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Such sweet sorrow, The National, 20.10.09

Growing up and leaving home is a time full of adventure for children, but parents – full-time mothers especially – can find it difficult to adjust to the sudden hiatus in their daily lives. Jo Wadham investigates the ‘empty nest syndrome’

Whether you are up to your elbows in pureed food, or spending your week chauffeuring your children to all their various activities, the chances are that now and again you will gaze into the middle distance and think longingly of the day they leave home and you once more have some time for yourself.

But the reality of children leaving home for university or boarding school, or to get married, can be difficult and challenging. Parents, and most often the mother, may experience sadness, loneliness, loss of identity, and sometimes even depression. So common are these emotions that the phenomenon has even been given its own name: “empty nest syndrome”.

“I thought my world had come to an end,” says Veenu Mali, whose son left Abu Dhabi earlier this month to go to university in Canada, “It was hard for the first couple of days, I couldn’t start a conversation without bursting into tears. It was as though something really drastic had happened. I was at a complete loss really.” In their close-knit family of four, Mali’s children have only been apart from her and her husband for short school trips, so her son’s departure was a huge wrench for her and she found herself phoning and texting him frequently. “I just want to know the answers to simple questions: ‘what did you have for breakfast?’ ‘Have you washed your clothes?’”.

Mali, a dietician at the Corniche Hospital in Abu Dhabi, has a daughter who is still in her final two years of school. “Right now I’m half-occupied,” she says, “Having my daughter at home is keeping us more sane.” She realises her reactions are not rational but feels there is little she can do at the moment, “I get so upset when he hasn’t spoken to me. I am edgy and take it out on everyone at home. It’s very hard for me to control. Once I have spoken to him, my day goes fantastically well. I am so excited, so happy.”

The clinical psychologist, Dr Roghy McCarthy, at the Counselling and Development Clinic in Dubai, says that mothers, and particularly those who gave up careers to be homemakers, can find a children’s departure gives rise to questions about their self-worth and role in life. “If they gave up their career, they have two roles: a wife and a mum. When there is no mother role to play, they feel they are not useful anymore. They feel they gave a lot and now it is very difficult to let go.”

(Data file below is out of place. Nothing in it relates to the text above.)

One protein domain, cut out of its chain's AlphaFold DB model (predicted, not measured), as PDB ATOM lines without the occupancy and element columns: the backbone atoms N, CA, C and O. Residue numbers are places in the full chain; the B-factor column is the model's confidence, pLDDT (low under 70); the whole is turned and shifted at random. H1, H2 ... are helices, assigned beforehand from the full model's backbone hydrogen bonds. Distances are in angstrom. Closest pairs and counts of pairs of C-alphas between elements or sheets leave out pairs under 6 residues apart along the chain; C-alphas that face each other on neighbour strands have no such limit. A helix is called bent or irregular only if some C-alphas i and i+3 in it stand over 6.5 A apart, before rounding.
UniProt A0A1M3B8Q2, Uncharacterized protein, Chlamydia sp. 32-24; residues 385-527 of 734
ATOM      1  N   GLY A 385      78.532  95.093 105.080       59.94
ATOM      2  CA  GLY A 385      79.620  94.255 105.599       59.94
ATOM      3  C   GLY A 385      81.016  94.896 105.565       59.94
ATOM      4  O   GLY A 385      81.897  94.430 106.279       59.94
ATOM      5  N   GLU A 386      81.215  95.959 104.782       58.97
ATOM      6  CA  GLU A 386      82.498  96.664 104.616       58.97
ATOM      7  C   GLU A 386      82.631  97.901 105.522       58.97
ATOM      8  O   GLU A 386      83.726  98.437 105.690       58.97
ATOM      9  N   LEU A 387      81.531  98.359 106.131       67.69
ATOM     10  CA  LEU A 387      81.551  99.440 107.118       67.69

Women’s difficulty adjusting to this change could also be compounded by physiological changes. “A lot of women will be in their early to mid-fifties when their last child is leaving. This is coincidentally the time when menopause begins, adding the problem of hormonal imbalance.” 

Empty nest syndrome is not as common in all cultures. In some families, children stay until they get married, and even then may still remain at home bringing the new spouse to live with them. The size of the family has an impact too, McCarthy explains. “In cultures where there are big families, by the time the last child goes, the grandchild of the first child will be already there.” Conversely, in small families such as the Malis, the effect can be heightened, “We tend to find empty nest syndrome affecting nuclear families very badly.”

Children can provide a means for mothers to meet people and make friends. When children go, making friends is harder and some women feel a loss of identity. Anita Signorino’s youngest child, Darren, left Abu Dhabi to go to university in Australia last February, following his sister who left five years earlier.

“You have to rethink who you are,” explains Signorino, “I was Darren’s mum. He was the head boy at school and the captain of the rugby team, so everyone knew who he was and who I was. Now I have to find a new role, and that’s what I’m finding really hard.”

She works as a teaching assistant at the school her children attended, and says working has definitely helped her through this time, giving her some routine, and the support of her colleagues. “This year, five of us in our team are all seeing off children to university. They have been very, very supportive. Everyone is in the same boat.”